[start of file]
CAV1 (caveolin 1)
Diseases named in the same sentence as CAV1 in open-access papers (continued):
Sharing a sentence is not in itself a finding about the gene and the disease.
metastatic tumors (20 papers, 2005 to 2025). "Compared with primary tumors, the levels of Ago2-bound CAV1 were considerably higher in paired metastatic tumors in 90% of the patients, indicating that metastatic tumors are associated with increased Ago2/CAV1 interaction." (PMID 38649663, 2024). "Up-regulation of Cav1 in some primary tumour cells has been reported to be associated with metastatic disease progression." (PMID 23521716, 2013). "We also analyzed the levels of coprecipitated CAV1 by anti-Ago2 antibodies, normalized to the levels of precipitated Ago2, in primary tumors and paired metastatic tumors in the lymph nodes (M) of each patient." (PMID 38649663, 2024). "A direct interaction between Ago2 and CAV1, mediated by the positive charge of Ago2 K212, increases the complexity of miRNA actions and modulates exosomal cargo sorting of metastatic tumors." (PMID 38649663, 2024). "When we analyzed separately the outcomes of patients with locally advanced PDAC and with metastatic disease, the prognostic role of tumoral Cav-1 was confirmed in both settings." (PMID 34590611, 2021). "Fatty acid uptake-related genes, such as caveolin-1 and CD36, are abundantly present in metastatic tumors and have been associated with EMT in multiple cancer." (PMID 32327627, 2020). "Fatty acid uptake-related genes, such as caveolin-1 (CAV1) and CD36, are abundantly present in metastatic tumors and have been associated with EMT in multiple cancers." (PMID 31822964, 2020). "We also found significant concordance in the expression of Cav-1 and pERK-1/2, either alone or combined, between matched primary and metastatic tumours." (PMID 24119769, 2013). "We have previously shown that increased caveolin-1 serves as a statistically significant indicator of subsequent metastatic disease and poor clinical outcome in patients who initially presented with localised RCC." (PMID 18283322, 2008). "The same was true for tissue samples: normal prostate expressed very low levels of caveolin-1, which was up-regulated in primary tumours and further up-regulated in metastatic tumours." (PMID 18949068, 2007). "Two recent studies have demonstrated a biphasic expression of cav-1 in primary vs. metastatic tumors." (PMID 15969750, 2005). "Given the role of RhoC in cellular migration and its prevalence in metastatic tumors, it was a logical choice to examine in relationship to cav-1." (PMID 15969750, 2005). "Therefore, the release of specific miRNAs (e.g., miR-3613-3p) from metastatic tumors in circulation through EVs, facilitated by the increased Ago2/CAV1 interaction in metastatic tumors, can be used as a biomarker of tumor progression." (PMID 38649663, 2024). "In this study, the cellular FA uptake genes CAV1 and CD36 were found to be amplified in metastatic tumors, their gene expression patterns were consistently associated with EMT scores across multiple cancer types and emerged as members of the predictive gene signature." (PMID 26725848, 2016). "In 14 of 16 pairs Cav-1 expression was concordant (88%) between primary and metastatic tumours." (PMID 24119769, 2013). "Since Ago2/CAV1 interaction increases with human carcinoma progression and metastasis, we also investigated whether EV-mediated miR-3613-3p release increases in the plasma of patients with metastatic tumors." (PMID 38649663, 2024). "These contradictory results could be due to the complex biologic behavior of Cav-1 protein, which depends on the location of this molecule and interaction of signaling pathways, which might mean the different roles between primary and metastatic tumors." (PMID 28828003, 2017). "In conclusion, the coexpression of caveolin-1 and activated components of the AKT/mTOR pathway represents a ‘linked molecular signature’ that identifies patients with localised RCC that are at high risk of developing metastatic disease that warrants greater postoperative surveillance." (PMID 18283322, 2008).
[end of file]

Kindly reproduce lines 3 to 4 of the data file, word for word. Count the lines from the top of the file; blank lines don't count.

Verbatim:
Sharing a sentence is not in itself a finding about the gene and the disease.
metastatic tumors (20 papers, 2005 to 2025). "Compared with primary tumors, the levels of Ago2-bound CAV1 were considerably higher in paired metastatic tumors in 90% of the patients, indicating that metastatic tumors are associated with increased Ago2/CAV1 interaction." (PMID 38649663, 2024). "Up-regulation of Cav1 in some primary tumour cells has been reported to be associated with metastatic disease progression." (PMID 23521716, 2013). "We also analyzed the levels of coprecipitated CAV1 by anti-Ago2 antibodies, normalized to the levels of precipitated Ago2, in primary tumors and paired metastatic tumors in the lymph nodes (M) of each patient." (PMID 38649663, 2024). "A direct interaction between Ago2 and CAV1, mediated by the positive charge of Ago2 K212, increases the complexity of miRNA actions and modulates exosomal cargo sorting of metastatic tumors." (PMID 38649663, 2024). "When we analyzed separately the outcomes of patients with locally advanced PDAC and with metastatic disease, the prognostic role of tumoral Cav-1 was confirmed in both settings." (PMID 34590611, 2021). "Fatty acid uptake-related genes, such as caveolin-1 and CD36, are abundantly present in metastatic tumors and have been associated with EMT in multiple cancer." (PMID 32327627, 2020). "Fatty acid uptake-related genes, such as caveolin-1 (CAV1) and CD36, are abundantly present in metastatic tumors and have been associated with EMT in multiple cancers." (PMID 31822964, 2020). "We also found significant concordance in the expression of Cav-1 and pERK-1/2, either alone or combined, between matched primary and metastatic tumours." (PMID 24119769, 2013). "We have previously shown that increased caveolin-1 serves as a statistically significant indicator of subsequent metastatic disease and poor clinical outcome in patients who initially presented with localised RCC." (PMID 18283322, 2008). "The same was true for tissue samples: normal prostate expressed very low levels of caveolin-1, which was up-regulated in primary tumours and further up-regulated in metastatic tumours." (PMID 18949068, 2007). "Two recent studies have demonstrated a biphasic expression of cav-1 in primary vs. metastatic tumors." (PMID 15969750, 2005). "Given the role of RhoC in cellular migration and its prevalence in metastatic tumors, it was a logical choice to examine in relationship to cav-1." (PMID 15969750, 2005). "Therefore, the release of specific miRNAs (e.g., miR-3613-3p) from metastatic tumors in circulation through EVs, facilitated by the increased Ago2/CAV1 interaction in metastatic tumors, can be used as a biomarker of tumor progression." (PMID 38649663, 2024). "In this study, the cellular FA uptake genes CAV1 and CD36 were found to be amplified in metastatic tumors, their gene expression patterns were consistently associated with EMT scores across multiple cancer types and emerged as members of the predictive gene signature." (PMID 26725848, 2016). "In 14 of 16 pairs Cav-1 expression was concordant (88%) between primary and metastatic tumours." (PMID 24119769, 2013). "Since Ago2/CAV1 interaction increases with human carcinoma progression and metastasis, we also investigated whether EV-mediated miR-3613-3p release increases in the plasma of patients with metastatic tumors." (PMID 38649663, 2024). "These contradictory results could be due to the complex biologic behavior of Cav-1 protein, which depends on the location of this molecule and interaction of signaling pathways, which might mean the different roles between primary and metastatic tumors." (PMID 28828003, 2017). "In conclusion, the coexpression of caveolin-1 and activated components of the AKT/mTOR pathway represents a ‘linked molecular signature’ that identifies patients with localised RCC that are at high risk of developing metastatic disease that warrants greater postoperative surveillance." (PMID 18283322, 2008).